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Medical Tourism: Treatments, Markets and Health System Implications: A scoping review

Auteur : Lunt Neil, Smith Richard, Exworthy Mark ...[et al.]
Type : Etude
Thème : Santé

Résumé/Sommaire :

The global growth in the flow of patients and health professionals as well as medical technology, capital funding and regulatory regimes across national borders has given rise to new patterns of consumption and production of healthcare services over recent decades. A significant new element of a growing trade in healthcare has involved the movement of patients across borders in the pursuit of medical treatment and health; a phenomenon commonly termed ‗medical tourism‘. Medical tourism occurs when consumers elect to travel across international borders with the intention of receiving some form of medical treatment. This treatment may span the full range of medical services, but most commonly includes dental care, cosmetic surgery, elective surgery, and fertility treatment. There has been a shift towards patients from richer, more developed nations travelling to less developed countries to access health services, largely driven by the low-cost treatments available in the latter and helped by cheap flights and internet sources of information.

Despite high-profile media interest and coverage, there is a lack of hard research evidence on the role and impact of medical tourism for OECD countries. Whilst there is an increasing amount written on the subject of medical tourism, such material is hardly ever evidence-based. Medical tourism introduces a range of attendant risks and opportunities for patients. This review identifies the key emerging policy issues relating to the rise of medical tourism‘.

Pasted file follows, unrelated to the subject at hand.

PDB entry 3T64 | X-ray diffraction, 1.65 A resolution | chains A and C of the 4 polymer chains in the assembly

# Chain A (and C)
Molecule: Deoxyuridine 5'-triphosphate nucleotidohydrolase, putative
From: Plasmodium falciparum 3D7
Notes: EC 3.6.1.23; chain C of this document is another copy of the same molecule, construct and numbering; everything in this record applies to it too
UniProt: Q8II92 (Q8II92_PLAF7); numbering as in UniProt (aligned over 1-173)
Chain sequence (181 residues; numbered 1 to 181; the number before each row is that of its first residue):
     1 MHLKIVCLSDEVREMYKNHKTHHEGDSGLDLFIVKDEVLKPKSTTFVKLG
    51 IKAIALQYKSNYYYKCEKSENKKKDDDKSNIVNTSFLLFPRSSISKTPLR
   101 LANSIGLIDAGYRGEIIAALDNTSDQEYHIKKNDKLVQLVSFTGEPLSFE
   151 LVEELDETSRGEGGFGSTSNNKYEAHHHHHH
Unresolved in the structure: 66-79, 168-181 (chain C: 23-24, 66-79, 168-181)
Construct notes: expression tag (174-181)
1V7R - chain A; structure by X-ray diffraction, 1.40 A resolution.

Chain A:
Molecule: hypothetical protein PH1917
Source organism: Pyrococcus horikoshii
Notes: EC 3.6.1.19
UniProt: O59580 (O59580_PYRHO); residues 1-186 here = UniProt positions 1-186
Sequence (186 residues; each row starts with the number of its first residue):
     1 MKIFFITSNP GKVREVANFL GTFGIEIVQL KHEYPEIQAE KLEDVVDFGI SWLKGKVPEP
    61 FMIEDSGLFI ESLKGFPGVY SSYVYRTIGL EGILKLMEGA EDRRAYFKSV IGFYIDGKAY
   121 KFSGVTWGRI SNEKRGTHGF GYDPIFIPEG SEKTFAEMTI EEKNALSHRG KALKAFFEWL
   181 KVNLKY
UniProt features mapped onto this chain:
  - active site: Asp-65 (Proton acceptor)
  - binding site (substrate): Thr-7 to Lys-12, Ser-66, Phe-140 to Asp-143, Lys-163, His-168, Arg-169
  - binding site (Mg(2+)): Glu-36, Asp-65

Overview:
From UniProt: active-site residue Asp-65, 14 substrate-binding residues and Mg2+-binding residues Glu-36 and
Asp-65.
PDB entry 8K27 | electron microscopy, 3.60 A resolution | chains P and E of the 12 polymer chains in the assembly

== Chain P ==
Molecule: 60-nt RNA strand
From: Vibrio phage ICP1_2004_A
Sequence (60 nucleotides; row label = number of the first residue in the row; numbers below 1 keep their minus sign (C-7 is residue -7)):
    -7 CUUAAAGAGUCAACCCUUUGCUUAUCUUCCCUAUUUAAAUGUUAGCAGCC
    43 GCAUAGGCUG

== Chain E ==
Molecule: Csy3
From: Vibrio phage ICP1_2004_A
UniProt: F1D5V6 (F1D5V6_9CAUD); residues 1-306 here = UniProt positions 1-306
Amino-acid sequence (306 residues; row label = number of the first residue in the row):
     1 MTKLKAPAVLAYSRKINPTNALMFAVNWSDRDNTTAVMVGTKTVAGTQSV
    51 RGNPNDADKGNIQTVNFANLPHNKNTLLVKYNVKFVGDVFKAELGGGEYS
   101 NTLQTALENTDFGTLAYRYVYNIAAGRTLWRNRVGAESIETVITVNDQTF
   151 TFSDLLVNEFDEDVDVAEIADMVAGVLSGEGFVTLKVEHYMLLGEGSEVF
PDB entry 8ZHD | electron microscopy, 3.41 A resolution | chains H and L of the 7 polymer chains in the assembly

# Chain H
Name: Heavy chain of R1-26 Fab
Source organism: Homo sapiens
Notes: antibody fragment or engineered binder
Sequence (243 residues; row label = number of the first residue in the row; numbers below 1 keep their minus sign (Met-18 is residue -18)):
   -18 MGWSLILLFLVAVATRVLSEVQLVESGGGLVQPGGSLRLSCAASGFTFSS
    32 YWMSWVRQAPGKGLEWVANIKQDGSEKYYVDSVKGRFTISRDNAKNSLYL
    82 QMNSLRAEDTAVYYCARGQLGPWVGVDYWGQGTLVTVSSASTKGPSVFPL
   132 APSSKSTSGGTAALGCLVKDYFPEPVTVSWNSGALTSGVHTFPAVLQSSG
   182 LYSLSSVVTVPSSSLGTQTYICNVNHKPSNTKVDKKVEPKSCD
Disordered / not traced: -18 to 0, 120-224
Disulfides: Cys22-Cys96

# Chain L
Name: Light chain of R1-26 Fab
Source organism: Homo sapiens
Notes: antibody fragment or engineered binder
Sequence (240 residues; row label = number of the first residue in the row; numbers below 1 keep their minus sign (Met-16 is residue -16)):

The review details what is currently known about the flow of medical tourists between countries and discusses the interaction of the demand for, and supply of, medical tourism services. It highlights the different organisations and groups involved in the industry, including the range of intermediaries and ancillary services that have grown up to service the industry. Treatment processes (including consideration of quality, safety and risk) and system-level implications for countries of origin and destination (financial issues; equity; and the impact on providers and professionals of medical tourism) are highlighted. The review examines harm, liability and redress in medical tourism services with a particular focus on the legal, ethical and quality-of-care considerations.

In light of this, our broad review outlines key health policy considerations, and draws attention to significant gaps in the research evidence. The central conclusion from this review is that there is a lack of systematic data concerning health services trade, both overall and at a disaggregated level in terms of individual modes of delivery, and of specific countries. This is both in terms of the trade itself, as well as its implications. Mechanisms are needed that help us track the balance of trade around medical tourism on a regular basis. The evidence base is scant to enable us to assess who benefits and who loses out at the level of system, programme, organisation and treatment.

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